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SQL: A Beginner s Guide
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CD_NAME: VARCHAR(60) Patsy Cline: 12 Greatest Hits Out of Africa Fundamental Orlando Court and Spark
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IN_STOCK: INT 32 29 34 5 22
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Figure 8-6
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The CD_INVENTORY_2 table with five rows of data
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As you can see, no columns are specified in the INSERT INTO clause; as a result, values will be inserted into both columns in the CD_INVENTORY_2 table. In the second line of the statement, a SELECT statement is used to pull values from the CD_NAME and IN_STOCK columns of the CD_INVENTORY table. The values will then be inserted into their respective columns in the CD_INVENTORY_2 table, as shown in Figure 8-6. Notice that the CD_INVENTORY_2 table contains the same five rows of data that are shown in Figure 8-5, only the CD_INVENTORY_2 table contains only two columns: CD_NAME_2 and IN_STOCK_2. Like any other SELECT statement, the SELECT statement that you use in an INSERT statement can contain a WHERE clause. In the following INSERT statement, the SELECT statement contains a WHERE clause that limits the IN_STOCK values to an amount greater than 10:
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INSERT INTO CD_INVENTORY_2 SELECT CD_NAME, IN_STOCK FROM CD_INVENTORY WHERE IN_STOCK > 10;
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If you were to execute this statement, only four rows would be added to the CD_ INVENTORY_2 table, rather than the five rows we saw in the previous example. The WHERE clause in this case works just like the WHERE clause in any SELECT statement. As a result, any row with an IN_STOCK value that is not greater than 10 is eliminated from the query results. Those new filtered results are then inserted into the CD_INVENTORY_2 table.
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As its name implies, the UPDATE statement allows you to update data in your SQL database. With the UPDATE statement, you can modify data in one or more rows for one or more columns. The syntax for the UPDATE statement can be shown as follows: UPDATE <table name> SET <set clause expression> [ { , <set clause expression> } . . . ] [ WHERE <search condition> ]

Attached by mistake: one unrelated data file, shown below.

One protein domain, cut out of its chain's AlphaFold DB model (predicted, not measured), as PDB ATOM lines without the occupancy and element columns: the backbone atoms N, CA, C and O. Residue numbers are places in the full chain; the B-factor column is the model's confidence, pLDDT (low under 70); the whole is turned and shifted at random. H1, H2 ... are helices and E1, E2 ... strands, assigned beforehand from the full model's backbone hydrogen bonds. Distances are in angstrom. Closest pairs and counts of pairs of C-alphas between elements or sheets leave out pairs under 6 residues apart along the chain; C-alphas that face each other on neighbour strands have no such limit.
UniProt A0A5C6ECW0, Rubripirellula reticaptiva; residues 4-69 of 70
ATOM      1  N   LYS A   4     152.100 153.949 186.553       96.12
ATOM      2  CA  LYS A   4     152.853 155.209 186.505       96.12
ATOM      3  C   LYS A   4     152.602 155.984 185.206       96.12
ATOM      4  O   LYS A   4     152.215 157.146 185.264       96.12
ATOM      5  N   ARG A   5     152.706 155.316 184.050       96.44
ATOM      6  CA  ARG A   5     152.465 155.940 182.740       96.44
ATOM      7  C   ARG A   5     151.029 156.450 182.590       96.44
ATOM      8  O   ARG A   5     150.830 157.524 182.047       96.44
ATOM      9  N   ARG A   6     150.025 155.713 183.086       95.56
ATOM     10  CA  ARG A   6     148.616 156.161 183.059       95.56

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8:
Modifying SQL Data
As you can see, the UPDATE clause and the SET clause are required, and the WHERE clause is optional. In the UPDATE clause, you must specify the name of the table (or view) that you re updating. In the SET clause, you must specify one or more set clause expressions, which I discuss in more detail later in this chapter. In the WHERE clause, as with the WHERE clause in a SELECT statement (see 7), you must specify a search condition. The WHERE clause works here in much the same way it does in the SELECT statement. You specify a condition or set of conditions that act as a filter for the rows that are updated. Only the rows that meet these conditions are updated. In other words, only rows that evaluate to true are updated.
NOTE
SQL supports using view names in UPDATE statements. However, if the view is based on multiple tables, all columns being updated must come from a single base table, and there may be other restrictions as described in your DBMS documentation.
Now let s return to the SET clause. As you can see, the clause includes the <set clause expression> placeholder. You must specify one or more set clause expressions. If you specify more than one, you must separate them with a comma. The syntax of the <set clause expression> placeholder can be broken down as follows: <column name> = <value expression> Basically, you must specify a column name (from the table that you re updating) and provide a value that the value in the column should equal. For example, suppose you want a value in the IN_STOCK column to be changed to 37. (It doesn t matter what the current value is.) The set clause expression would be as follows: IN_STOCK = 37. In this case, the value expression is 37; however, the value expression can be more complicated than that. For example, you can base the new value on an old value: IN_STOCK = (IN_STOCK + 1). In this case, the value expression is IN_STOCK + 1, which adds the current value in the IN_STOCK column to 1 to give you a new value. In this case, if the original value was 37, the new value will be 38. Now that we ve taken a look at the various parts of the UPDATE statement, let s put it all together using some examples. The examples we ll be looking at are based on the CD_ INVENTORY table, which is shown in Figure 8-5. In the first example, I use the UPDATE statement to change the values of the IN_STOCK column to 27, as shown in the following SQL statement:
UPDATE CD_INVENTORY SET IN_STOCK = 27;
This statement does exactly what you might expect: changes every row in the CD_ INVENTORY table so that the IN_STOCK column for each row contains a value of 27. This is fine if that s what you want, but it is unlikely that you ll want to change every row in a table so that one of the column values is the same in every row. More likely than not, you ll want to qualify the update by using a WHERE clause.
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